ALBUQUERQUE, N.M. — The year 1492 is, of course, remembered for Christopher Columbus’ first Atlantic voyage under the Spanish flag. That same year also marked a meeting between Spain’s Queen Isabella I and Antonio de Nebrija, bishop of Ávila. That’s intriguing because the bishop presented the queen a copy of his book “Gramática de la lengua castellana,” the first grammar book of Spanish or in any European tongue. Isabella purportedly asked why she needed the book since she spoke the language. De Nebrija allegedly replied, “Your majesty, language is the perfect instrument of empire.”
Their encounter, part of the folklore of the Spanish language, is presented in the introduction of the newly published book “Lenguaje: A Cultural History of the Spanish Language of New Mexico” by Albuquerque author Richard J. Griego.
Griego said de Nebrija’s grammar book, and the point he raised with Isabella, make de Nebrija an important historical figure. “He standardized the grammar of the language and essentially set the stage for the globalization of the Spanish language through the conquest of the Americas,” Griego said in a phone interview.
Hence, he said, it solidified Spanish as a dominating colonial force under the rule of the Reyes Católicos (Queen Isabella I and King Ferdinand II) and in much of the Western Hemisphere.
In Griego’s hands, language is a tool for understanding cultural history. “Lenguaje” details the conquering armies of the Iberian Peninsula over centuries that helped shape the Spanish language in today’s New Mexico.
Classical Latin and later Vulgar Latin, Griego writes, gave Spanish its basic grammatical and pronunciation framework. Latin was the language of the Roman Empire, which occupied Spain for some 700 years.
The Visigoths ousted the Romans and ruled Hispania for some 300 years.
Visigoth words were grafted onto early Spanish, words like guerra (war) and espuelas (spurs), for example. Visigoth rule ended in the early 8th century when the moros (Moors or Muslims) invaded the peninsula and remained a political power until the “Reconquest” ultimately booted the Moors from Granada in southern Spain in 1492.
The Moors’ language, Arabic, heavily influenced Spanish. Indeed, Griego writes, 15% of today’s Spanish derives from Arabic. Place names such as Abu al-Qurq translate into Spanish as Albuquerque, and likely meaning “land of the cork trees.” Sindi is Arabic for sandia or watermelon. Another Arabic word is quhwah, café in Spanish, coffee in English.
Spanish incorporated words of the subjugated indigenous Taíno people of the Caribbean – e.g. batata, patata in Spanish, potato in English; from the Taíno iwana comes iguana. Spanish borrowed words from Nahuatl, the language of the Aztecs, such as chilli (chile); ahuacamolli (guacamole); and tecolotl, in Spanish tecolote, and in English owl, according to Griego.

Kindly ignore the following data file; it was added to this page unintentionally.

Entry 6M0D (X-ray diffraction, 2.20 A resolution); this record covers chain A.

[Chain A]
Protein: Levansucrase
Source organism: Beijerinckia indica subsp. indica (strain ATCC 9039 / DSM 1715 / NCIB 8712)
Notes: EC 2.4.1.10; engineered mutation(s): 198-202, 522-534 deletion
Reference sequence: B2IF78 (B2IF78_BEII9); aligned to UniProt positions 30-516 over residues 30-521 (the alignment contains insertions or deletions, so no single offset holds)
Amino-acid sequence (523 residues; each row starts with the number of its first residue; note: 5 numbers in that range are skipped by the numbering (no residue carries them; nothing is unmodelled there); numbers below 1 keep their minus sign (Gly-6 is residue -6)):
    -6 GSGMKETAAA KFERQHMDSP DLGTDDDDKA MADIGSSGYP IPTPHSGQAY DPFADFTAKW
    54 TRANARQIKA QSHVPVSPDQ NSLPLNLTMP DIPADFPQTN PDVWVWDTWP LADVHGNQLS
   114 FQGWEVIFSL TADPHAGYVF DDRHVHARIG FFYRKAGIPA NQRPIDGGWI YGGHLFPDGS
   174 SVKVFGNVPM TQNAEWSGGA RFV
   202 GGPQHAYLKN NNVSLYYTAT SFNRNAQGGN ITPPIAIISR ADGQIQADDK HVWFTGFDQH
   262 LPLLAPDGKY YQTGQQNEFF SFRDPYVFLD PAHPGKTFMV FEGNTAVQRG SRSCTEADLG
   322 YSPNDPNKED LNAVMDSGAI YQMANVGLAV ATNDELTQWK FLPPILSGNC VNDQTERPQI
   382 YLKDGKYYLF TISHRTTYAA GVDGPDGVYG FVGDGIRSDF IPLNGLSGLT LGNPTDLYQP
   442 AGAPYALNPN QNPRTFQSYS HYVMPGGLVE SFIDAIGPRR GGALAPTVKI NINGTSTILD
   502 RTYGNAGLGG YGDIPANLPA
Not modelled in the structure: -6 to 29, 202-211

English, he writes, began infiltrating New Mexican Spanish after the Santa Fe Trail opened to trade with the United States in the 1820s.
“Lenguaje” lists some English verbs that were combined with Spanish verb endings. So that the English “to dump” became “dompear” or “dompiar” in New Mexican Spanish. And “to eat lunch” becomes “lonchar” or “lonchear.” Griego finds the creativity of New Mexicans in their Spanish vocabulary.
For example, mano or mana in gender-divided Spanish are shortened forms of hermano and hermana, which translate as brother and sister.
Griego said his book’s target audience is New Mexico Hispanics. “I want them to understand this very complex place we live in. There are many actors in our history. So it’s difficult to untangle,” he said in a phone interview.
Griego cited two of the social myths in the state’s cultural history.
One is the myth of the three cultures – Spanish, Native, Anglo – getting along. Underlying it, he argued, is an assumption of white supremacy.
Another he said, is the deep-seated “Spanish fantasy” myth. “People have characterized themselves as Spanish, not Mexicans. It seems that every Nuevomexicano family has a grandfather or great-grandfather who comes from Spain,” Griego said. “Some characterize themselves as ‘Spanish.’ I characterize them as Nuevomexicanos.”
However, he noted, DNA testing reveals the average Hispanic New Mexican is about 30% Native American. “We were conquistadores but became conquistados (conquered). That adds a wrinkle to our identity,” Griego said.
The 82-year-old Griego said that by focusing on language, one can more easily see the panorama of cultural influences including colonialism, another way of saying “conquest.”
His book, he said, is the culmination of a lot of his thinking about New Mexico. Griego grew up in the Old Town area when it was semi-rural and later moved to the ethnically mixed working-class South Broadway neighborhood.
Griego is professor emeritus of mathematics at the University of New Mexico. In 1968 he established UNM’s College Enrichment Program and later was director of the university’s Chicano Studies Program.
Copies of “Lenguaje” are available at amazon.com.
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